A.S. in Aeronautics
Take your future to new heights!
Whether you want to break into an aeronautical career, break away from the competition, or advance your current position and earnings potential, the Associate in Science in Aeronautics degree opens the door to new opportunities in the dynamic aviation/aerospace industry.
Aeronautics curriculum is closely mapped to the needs and demands of the aviation/aerospace industry and to general education guidelines.
You’ll be exposed to a multidisciplinary program with courses of study in human factors, security, aviation safety, occupational safety and health, air traffic control, aircraft maintenance, and aeronautical science. Within that broad base, electives and minors allow you to tailor your degree to your particular interests and career goals.
Aviation Area of Concentration
The Aviation Area of Concentration is the degree area where credit for prior aviation learning is noted or where students can take courses to learn about aviation. Many students bring in all or part of this credit based on prior aviation training or experience. However, shortages in the minimum credit required can be made up by taking courses in the following aviation-related disciplines: Aeronautical Science, Aviation Maintenance, Aviation History, and aviation/aerospace related coursework in Safety, Security, Transportation, Engineering, and Unmanned Systems.
Sources of prior learning credit include:
- Transfer credit earned at accredited degree-granting colleges and universities.
- The recommendations published by the American Council on Education for U.S. Military training and experience, as well as training conducted by other government agencies and private organizations.
- Prior-learning credit established by the University for certain aviation licenses and ratings as they relate to this degree.
Many Embry-Riddle courses are designed to teach the same skills and knowledge that Aeronautics students have acquired through experience and training. Students who complete courses in the same aviation specialty for which they were granted Aviation Area of Concentration credit would be duplicating coverage of the same subject matter. Credit for completion of such courses will not be applied to degree requirements.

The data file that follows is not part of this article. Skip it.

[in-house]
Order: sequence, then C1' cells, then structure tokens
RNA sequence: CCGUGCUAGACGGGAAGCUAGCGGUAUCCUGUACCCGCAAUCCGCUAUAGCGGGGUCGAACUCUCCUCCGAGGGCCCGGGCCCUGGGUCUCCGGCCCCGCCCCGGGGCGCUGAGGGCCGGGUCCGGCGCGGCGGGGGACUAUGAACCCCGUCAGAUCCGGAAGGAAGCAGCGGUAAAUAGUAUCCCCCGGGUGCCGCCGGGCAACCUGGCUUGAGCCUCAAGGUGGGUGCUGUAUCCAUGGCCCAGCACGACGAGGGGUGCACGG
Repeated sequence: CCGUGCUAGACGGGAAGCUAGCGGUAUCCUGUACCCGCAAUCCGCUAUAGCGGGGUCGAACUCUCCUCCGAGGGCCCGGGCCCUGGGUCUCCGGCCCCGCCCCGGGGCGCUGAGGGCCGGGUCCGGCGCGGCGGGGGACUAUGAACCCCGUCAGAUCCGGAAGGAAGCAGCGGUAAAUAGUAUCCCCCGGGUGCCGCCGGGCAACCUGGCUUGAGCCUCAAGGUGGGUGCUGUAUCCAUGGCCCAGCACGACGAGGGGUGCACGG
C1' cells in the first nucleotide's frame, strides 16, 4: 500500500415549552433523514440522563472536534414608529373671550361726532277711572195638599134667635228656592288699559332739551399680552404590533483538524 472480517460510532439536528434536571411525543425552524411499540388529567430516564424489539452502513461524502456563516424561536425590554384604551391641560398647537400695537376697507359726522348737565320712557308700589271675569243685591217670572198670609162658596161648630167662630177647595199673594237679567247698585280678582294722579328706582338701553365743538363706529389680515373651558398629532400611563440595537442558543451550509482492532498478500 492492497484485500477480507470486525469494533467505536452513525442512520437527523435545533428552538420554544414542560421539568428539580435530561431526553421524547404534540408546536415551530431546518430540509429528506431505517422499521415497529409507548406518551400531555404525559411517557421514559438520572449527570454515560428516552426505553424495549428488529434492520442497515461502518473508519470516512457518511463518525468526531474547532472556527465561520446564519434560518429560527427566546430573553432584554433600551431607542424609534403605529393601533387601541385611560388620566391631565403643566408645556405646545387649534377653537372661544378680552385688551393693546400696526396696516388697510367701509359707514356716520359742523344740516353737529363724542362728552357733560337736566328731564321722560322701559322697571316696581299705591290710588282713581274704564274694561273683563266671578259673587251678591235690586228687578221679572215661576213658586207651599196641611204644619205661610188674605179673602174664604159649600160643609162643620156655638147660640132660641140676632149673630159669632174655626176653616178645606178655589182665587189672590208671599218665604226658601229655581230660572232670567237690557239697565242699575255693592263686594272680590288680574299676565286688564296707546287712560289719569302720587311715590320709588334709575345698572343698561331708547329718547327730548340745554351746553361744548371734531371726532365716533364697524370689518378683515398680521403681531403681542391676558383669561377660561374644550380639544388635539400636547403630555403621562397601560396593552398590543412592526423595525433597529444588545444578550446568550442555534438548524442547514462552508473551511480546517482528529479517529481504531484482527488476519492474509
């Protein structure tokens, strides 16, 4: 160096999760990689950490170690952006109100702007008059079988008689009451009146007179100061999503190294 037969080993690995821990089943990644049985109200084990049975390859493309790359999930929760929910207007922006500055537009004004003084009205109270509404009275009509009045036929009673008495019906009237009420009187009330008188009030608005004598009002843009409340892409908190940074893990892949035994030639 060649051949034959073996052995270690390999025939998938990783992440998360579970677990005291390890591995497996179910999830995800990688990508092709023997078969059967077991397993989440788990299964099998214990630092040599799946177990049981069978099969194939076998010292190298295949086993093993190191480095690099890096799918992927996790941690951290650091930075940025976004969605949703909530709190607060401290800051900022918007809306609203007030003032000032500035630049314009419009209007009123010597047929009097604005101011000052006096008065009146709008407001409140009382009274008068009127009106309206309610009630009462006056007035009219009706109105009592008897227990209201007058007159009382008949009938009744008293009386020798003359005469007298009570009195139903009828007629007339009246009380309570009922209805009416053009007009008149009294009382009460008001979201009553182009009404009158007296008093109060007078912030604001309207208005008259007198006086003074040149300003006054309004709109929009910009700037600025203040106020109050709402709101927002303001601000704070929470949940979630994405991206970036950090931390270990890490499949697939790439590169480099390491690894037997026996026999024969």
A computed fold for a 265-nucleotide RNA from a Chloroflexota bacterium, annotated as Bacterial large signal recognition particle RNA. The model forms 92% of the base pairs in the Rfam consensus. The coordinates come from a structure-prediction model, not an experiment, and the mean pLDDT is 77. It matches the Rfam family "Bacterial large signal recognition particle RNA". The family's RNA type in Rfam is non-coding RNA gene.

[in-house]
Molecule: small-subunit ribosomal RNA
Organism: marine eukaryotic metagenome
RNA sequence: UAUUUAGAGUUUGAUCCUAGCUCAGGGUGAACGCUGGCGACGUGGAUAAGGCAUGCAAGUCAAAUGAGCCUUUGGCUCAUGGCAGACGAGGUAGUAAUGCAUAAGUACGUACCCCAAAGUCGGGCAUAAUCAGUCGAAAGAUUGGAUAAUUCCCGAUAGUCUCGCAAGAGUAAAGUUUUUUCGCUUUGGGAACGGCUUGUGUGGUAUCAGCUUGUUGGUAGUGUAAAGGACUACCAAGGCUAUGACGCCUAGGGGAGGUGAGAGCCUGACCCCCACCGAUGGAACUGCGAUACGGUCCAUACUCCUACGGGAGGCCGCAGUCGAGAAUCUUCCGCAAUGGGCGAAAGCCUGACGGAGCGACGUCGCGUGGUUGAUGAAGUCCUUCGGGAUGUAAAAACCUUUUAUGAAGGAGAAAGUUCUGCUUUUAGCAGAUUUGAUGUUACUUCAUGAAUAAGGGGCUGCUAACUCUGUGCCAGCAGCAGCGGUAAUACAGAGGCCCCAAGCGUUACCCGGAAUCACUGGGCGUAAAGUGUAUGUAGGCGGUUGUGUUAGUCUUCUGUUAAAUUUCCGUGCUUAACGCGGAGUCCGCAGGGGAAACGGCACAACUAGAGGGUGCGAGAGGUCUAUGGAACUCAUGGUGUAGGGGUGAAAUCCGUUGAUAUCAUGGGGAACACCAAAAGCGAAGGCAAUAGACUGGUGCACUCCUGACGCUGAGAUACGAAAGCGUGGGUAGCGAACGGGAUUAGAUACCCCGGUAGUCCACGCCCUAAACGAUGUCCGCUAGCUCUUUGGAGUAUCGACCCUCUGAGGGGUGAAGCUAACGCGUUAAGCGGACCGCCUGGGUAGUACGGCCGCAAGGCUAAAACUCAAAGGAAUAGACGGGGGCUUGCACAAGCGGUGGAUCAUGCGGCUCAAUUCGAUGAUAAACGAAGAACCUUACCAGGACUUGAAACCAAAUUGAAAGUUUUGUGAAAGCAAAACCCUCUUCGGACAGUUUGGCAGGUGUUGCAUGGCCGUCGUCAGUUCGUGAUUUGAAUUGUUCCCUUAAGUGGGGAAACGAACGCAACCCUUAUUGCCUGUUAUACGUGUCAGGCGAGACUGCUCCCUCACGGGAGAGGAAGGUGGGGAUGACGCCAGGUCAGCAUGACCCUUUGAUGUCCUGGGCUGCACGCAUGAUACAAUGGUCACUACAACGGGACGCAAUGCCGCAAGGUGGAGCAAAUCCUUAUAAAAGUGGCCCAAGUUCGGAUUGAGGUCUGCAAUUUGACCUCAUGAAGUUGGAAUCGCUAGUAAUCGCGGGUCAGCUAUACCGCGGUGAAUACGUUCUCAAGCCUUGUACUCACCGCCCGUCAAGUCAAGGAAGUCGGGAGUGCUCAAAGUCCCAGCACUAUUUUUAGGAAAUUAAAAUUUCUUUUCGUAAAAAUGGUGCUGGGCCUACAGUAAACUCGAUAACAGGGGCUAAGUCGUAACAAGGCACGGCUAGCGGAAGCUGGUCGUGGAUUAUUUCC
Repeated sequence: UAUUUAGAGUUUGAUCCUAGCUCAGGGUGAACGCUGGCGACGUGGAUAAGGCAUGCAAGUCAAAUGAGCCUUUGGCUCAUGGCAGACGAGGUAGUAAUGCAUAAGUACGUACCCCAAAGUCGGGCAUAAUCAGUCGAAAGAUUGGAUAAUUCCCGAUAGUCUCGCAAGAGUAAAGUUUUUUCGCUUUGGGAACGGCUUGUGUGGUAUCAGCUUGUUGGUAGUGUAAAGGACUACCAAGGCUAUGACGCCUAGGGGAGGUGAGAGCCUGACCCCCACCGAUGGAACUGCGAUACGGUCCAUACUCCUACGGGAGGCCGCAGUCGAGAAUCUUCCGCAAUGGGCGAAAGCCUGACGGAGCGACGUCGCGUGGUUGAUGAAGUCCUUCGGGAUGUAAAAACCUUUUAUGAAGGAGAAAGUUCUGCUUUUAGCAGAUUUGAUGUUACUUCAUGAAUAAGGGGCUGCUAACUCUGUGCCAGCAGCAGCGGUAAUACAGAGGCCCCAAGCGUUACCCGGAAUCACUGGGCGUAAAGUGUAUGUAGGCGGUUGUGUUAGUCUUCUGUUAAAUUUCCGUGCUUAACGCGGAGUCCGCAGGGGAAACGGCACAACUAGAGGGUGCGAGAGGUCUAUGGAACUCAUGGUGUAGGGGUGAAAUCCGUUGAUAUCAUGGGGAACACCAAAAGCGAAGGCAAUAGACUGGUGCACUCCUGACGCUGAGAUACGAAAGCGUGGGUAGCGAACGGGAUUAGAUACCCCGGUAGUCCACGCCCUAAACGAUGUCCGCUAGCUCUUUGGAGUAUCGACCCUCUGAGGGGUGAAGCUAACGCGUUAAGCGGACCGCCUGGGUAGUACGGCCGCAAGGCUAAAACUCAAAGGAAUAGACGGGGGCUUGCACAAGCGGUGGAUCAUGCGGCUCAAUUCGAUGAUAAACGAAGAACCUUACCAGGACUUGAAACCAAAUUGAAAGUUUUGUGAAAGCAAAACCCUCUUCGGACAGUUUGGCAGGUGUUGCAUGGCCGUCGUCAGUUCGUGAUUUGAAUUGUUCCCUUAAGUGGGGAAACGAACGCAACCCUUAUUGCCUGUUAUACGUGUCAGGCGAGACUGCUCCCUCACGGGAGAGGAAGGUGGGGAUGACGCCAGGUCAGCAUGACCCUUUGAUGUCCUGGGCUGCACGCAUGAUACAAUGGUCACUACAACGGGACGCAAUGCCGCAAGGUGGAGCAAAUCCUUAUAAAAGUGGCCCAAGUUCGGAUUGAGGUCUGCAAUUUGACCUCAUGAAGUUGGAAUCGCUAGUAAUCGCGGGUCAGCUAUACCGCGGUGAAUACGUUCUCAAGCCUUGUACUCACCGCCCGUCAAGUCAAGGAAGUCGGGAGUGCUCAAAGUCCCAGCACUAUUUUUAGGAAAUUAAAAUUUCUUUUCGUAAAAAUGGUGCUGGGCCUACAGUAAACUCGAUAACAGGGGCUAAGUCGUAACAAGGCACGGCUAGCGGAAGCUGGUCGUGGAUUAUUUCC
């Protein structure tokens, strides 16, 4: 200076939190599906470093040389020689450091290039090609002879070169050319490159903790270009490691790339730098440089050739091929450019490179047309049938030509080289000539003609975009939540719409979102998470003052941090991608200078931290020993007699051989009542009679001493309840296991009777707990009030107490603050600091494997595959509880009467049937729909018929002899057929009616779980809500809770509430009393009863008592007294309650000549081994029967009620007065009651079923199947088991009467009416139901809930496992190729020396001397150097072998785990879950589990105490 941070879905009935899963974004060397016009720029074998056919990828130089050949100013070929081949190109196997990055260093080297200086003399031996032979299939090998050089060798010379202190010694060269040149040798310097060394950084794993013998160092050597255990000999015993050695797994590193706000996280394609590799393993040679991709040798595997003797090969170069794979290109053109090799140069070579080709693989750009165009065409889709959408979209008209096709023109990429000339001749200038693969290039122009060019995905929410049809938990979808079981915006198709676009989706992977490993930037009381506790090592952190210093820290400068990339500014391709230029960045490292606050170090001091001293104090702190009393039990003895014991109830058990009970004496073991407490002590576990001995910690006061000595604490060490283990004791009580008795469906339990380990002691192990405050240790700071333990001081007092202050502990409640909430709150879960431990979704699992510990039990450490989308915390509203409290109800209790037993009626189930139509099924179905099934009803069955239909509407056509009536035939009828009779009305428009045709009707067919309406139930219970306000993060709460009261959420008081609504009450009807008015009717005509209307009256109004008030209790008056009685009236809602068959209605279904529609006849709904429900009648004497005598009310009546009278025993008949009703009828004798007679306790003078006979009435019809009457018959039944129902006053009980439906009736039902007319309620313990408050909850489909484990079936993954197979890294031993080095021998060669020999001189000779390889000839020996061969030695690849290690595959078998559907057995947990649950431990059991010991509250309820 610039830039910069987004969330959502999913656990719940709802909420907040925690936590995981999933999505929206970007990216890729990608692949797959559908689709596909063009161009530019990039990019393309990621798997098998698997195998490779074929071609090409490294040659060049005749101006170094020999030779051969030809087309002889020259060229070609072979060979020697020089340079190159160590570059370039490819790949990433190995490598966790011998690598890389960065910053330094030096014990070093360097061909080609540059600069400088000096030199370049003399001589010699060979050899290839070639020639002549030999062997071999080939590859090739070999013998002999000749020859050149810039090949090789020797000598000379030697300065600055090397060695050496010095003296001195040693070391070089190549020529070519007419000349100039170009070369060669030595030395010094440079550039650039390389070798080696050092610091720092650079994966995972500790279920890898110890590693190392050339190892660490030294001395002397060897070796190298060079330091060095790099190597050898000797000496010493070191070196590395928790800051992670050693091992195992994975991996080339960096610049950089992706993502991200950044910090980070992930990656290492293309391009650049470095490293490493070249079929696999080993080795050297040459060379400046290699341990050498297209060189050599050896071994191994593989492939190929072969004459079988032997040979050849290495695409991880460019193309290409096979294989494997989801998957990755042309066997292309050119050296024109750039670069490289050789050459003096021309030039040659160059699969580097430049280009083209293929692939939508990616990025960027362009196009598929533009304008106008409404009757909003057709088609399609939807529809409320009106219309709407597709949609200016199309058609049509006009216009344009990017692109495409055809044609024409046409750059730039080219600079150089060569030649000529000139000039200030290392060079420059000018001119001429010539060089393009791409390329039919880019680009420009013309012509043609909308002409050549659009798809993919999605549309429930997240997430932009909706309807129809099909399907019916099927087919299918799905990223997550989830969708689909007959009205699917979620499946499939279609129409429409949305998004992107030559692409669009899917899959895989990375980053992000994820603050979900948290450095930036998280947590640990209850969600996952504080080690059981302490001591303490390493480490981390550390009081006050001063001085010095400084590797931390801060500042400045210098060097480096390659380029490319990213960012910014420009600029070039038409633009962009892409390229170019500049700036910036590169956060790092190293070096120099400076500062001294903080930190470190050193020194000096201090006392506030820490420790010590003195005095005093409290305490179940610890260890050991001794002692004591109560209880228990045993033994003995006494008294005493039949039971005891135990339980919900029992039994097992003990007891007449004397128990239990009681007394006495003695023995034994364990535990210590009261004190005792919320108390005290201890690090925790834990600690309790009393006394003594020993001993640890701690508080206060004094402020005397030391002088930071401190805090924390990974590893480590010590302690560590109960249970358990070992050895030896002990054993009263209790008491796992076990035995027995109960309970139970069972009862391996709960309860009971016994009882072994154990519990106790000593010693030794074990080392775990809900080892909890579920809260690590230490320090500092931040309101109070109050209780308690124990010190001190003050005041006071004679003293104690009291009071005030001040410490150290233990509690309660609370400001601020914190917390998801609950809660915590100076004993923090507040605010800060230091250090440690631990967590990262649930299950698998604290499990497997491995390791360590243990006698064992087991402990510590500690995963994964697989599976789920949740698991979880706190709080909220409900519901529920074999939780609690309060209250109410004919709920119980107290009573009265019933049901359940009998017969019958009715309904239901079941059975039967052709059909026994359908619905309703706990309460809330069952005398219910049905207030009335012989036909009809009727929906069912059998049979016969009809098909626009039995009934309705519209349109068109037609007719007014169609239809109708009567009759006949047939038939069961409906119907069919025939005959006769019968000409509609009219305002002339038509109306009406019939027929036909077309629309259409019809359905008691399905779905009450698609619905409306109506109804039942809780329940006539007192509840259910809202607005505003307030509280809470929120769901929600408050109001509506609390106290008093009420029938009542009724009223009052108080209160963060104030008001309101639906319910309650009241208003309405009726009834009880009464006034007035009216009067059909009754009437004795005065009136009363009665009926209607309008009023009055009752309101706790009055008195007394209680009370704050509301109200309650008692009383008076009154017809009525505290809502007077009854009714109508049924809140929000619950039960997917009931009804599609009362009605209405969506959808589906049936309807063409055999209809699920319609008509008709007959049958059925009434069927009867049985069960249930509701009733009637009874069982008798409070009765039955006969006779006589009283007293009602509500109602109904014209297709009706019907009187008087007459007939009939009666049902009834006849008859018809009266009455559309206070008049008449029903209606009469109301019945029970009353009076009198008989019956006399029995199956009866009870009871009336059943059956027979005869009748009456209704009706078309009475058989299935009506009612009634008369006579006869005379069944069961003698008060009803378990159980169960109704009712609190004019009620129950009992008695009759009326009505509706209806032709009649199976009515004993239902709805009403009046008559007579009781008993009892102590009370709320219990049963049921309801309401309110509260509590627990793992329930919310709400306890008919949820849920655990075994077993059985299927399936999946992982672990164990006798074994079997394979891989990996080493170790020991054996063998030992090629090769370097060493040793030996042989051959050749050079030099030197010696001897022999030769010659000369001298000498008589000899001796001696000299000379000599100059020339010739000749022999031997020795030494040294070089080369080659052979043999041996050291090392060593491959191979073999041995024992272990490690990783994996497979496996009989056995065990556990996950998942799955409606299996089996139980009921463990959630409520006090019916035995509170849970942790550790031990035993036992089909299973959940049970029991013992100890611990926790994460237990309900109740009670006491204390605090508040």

|Embry-Riddle courses in the general education categories of Communication Theory and Skills, Humanities, Social Sciences, Physical and Life Science, Mathematics, and Computer Science may be chosen from as listed, assuming prerequisites are met. Courses from other institutions are acceptable if they fall into these broad categories and are at the level specified.|
|Communication Theory and Skills|
|ENGL 123||English Composition||3|
|HUMN 330||Values and Ethics||3|
|or ECON 211||Macroeconomics|
|Social Science elective||3|
|Physical and Life Science|
|PHYS 102||Explorations in Physics||3|
|WEAX 201||Meteorology I||3|
|MATH 111||College Mathematics for Aviation I||3|
|MATH 112||College Mathematics for Aviation II||3|
|CSCI 109||Introduction to Computers and Applications||3|
|Aviation Area of Concentration||9|
|Make up shortages with non-duplicating courses from the following disciplines: Aeronautical Science, Aviation Maintenance, and related aviation/aerospace coursework in Transportation, Safety, Security, History, Engineering, and Unmanned Systems.|
|ASCI 202||Introduction to Aeronautical Science||3|
|ASCI 254||Aviation Legislation||3|
|MATH 211||Statistics with Aviation Applications||3|
|Open Electives (Upper or Lower-Level)||6|
|Total Degree Requirements||60|